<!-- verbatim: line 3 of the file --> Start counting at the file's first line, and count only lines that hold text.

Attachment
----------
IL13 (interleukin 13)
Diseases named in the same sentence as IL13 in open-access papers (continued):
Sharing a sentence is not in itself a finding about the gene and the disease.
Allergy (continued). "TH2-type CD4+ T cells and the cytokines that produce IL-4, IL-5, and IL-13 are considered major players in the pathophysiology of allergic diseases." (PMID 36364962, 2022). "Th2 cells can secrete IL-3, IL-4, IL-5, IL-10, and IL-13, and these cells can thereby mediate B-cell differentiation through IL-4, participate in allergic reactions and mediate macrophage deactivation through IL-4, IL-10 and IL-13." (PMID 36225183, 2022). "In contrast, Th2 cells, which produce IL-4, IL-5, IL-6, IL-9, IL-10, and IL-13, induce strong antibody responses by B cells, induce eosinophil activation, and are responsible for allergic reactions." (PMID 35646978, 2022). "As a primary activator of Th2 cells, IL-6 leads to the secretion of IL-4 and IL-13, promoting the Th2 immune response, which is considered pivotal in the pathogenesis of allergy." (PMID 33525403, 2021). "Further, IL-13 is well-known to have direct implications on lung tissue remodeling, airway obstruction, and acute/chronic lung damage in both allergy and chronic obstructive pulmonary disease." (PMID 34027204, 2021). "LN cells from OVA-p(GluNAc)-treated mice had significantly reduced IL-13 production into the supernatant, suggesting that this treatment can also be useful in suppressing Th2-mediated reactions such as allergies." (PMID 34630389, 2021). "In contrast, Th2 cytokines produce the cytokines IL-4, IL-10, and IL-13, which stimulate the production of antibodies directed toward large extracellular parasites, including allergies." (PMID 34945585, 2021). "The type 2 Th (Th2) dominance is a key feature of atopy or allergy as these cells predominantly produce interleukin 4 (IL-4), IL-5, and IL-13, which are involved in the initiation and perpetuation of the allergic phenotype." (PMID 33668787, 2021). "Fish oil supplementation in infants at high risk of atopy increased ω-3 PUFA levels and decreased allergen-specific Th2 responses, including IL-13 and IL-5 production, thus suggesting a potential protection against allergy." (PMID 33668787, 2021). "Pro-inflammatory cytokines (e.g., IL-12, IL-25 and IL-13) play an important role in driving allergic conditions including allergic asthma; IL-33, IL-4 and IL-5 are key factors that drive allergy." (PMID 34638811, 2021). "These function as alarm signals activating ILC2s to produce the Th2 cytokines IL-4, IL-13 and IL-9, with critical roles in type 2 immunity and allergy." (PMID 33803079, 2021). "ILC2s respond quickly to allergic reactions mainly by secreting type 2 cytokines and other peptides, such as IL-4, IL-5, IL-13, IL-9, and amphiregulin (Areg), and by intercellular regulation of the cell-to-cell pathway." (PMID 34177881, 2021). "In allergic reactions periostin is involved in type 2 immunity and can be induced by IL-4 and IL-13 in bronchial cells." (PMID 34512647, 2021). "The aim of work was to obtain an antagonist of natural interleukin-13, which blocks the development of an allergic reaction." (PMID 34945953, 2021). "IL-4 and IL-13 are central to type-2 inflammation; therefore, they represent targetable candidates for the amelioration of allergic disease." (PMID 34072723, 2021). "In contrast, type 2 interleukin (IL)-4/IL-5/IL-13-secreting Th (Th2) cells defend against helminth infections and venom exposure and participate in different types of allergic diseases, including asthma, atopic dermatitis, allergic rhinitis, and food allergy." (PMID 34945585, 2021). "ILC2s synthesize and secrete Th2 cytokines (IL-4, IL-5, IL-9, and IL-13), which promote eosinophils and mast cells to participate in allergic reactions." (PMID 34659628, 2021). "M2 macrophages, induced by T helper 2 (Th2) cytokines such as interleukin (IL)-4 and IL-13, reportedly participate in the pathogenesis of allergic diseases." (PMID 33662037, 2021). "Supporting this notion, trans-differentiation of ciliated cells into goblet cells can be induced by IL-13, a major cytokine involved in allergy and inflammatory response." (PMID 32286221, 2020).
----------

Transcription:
Sharing a sentence is not in itself a finding about the gene and the disease.